/assets/images/nzheaderlogos/NEXT-logo.svg
Mind

Hilary Barry opens up about body confidence, boobs and the Rogers and Barbs of the world

At 50 Hilary Barry is feeling happier and more comfortable in her own skin than ever before.

By Phoebe Watt
It's a question man has grappled with since the dawn of time: if someone said something mean about you, would you want to know? Given this option semi-regularly by the person delivering her pre-opened work mail ("It's for security reasons – but yes, it makes me feel like the Queen!" she laughs), an innately curious Hilary Barry typically errs on the side of 'Go on then, hand the letter over.'
This is how Hilary first encountered Barbara. Or more specifically, Barbara's indignation at being "assailed" one too many times by the Seven Sharp co-host's cleavage-exposing low-cut tops. Those are Barbara's words, by the way, not that they aren't factually correct. Hilary does wear low-cut tops. Hilary does show her cleavage. But Hilary doesn't see why she shouldn't.
"They're just boobs!" she declared to the nation last May when, hours after first receiving the offending-slash-offended correspondence, her co-host Jeremy Wells read it live on air.
"Half the population has them. Barbara has them!"
Nine months later, Hilary and I are reliving the moment in a meeting room at TVNZ, a few floors down from the studio where she and Jeremy front the weeknight current affairs show on TVNZ 1. Time hasn't made Barb's barbs any less amusing to her. Nor has it caused her to regret instigating the #newscleave hashtag that she periodically attaches to Instagram posts showcasing her more daring necklines ("Somebody better call an ambulance for Barbara", she captioned a selfie taken at last year's NZ TV Awards, to which she wore a particularly-plunging metallic blazer).
Begun as a bit of light-hearted trolling, the hashtag has made Hilary's boobs so notorious that a friend of a friend of a friend who works at TVNZ was supposedly gearing up to attend the national broadcaster's Christmas costume party as, well, Hilary's boobs. I never learned if he did, but that's how big they are – excuse the double entendre.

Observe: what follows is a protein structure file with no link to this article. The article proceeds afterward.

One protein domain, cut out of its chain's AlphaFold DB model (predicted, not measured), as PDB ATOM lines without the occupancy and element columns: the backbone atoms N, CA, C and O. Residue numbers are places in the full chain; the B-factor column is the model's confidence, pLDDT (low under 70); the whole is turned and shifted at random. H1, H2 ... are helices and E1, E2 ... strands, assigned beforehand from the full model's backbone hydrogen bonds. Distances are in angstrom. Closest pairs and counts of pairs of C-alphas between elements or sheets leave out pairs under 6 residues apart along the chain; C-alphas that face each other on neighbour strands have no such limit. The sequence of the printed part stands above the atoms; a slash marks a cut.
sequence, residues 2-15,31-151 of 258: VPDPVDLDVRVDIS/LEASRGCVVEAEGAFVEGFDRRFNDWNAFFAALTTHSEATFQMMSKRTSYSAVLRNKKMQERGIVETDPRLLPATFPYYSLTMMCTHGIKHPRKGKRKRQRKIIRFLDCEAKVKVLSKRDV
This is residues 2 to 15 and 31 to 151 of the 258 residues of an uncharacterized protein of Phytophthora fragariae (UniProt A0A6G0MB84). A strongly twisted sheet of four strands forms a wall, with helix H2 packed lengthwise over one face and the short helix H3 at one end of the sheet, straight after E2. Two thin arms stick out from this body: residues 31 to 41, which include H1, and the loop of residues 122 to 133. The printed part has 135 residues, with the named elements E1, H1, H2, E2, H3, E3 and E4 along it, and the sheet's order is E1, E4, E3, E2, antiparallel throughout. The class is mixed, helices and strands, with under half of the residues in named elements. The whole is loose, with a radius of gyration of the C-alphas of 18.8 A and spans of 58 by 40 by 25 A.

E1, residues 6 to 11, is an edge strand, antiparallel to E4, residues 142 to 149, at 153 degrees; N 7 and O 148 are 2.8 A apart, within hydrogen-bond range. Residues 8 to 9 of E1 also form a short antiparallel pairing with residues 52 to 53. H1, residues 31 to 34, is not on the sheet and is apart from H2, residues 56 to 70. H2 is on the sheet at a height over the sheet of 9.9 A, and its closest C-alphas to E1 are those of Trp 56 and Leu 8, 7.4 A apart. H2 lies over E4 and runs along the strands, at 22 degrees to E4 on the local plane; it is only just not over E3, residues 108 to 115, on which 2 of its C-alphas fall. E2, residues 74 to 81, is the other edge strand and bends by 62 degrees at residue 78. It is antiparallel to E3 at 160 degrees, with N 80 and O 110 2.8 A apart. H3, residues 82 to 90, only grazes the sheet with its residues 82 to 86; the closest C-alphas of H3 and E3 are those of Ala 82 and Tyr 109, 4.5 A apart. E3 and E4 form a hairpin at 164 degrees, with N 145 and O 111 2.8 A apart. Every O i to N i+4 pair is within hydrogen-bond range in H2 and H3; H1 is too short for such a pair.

Let's backtrack for a minute, though. Hilary's television career began in 1993 and she's been in a prime-time news anchoring role for the bulk of it. Barbara's wasn't the first piece of negative feedback she's ever been sent and, like any woman in the public eye, comments about her appearance especially are par for the course. So what was it about this one that got under her otherwise thick skin?
"The thing I haven't actually shared as part of this," she begins, "is that I have a mother who's had breast cancer, twice, and as a result doesn't have any cleavage at all. So I really am about celebrating boobs, and putting them out there and being grateful for the fact that I even have them, because at the same age as I am now, my mum didn't."

Body confidence

It's a big reason, but not the only reason. Later on, we discuss the Oscar nominated film Bombshell, based on the pre-Weinstein sexual harassment scandal that saw billionaire Fox News chairman and CEO Roger Ailes sent packing after decades of sexually harassing female employees. (Incidentally, his tenure ended with a $61 million golden handshake, while his 20-plus victims each received just a portion of a $68 million settlement. Go figure.)
Allegedly, among his many crimes and moral indiscretions was the directive that female newsreaders could not wear trousers. Sex sold, according to Roger, and bare legs were just the beginning of that transaction.
Barbara, of course, sits at the exact opposite end of the spectrum, but perhaps it doesn't matter.
Her having a go at Hilary for her apparent 'immodesty' is, after all, just another extension of society's on-going policing and politicising of women's bodies. And in 2020 is time not up on anyone – male or female – telling women what's appropriate to wear?
"Oh, absolutely," says Hilary. "I'm not a political person – at least on the show, because it's important that I'm impartial – but there are issues I have strong feelings about, where I'm not afraid to say, 'No, that's not right'. And that includes issues surrounding women and the shaming of women's bodies. That sort of thing really annoys the hell out of me."
Such a stance is largely innate.
"I was a feisty woman from quite a young age, and I've always had a really strong sense of self and sense of purpose," she says.
But there's also an awareness that her status within the media industry makes her a role model to young women not only in media, but the general workforce. And as we saw in Bombshell, with this kind of status comes a responsibility to take a stand against sexism in all its forms, whether perpetrated by the Rogers of the world or the average critic.
For Hilary, this means standing in front of the nation every evening owning every aspect of who she is, including how she chooses to present herself.
"I don't have daughters, but I feel for young women," she says, when talk segues into social media and the pressure it places on us to cultivate the perfect image. "For one thing, life's not perfect. But it's actually our imperfections that make us special, that make us different. I really do believe that. So if I can use my profile to project confidence in my body, and in doing so make another woman more confident in hers, I will."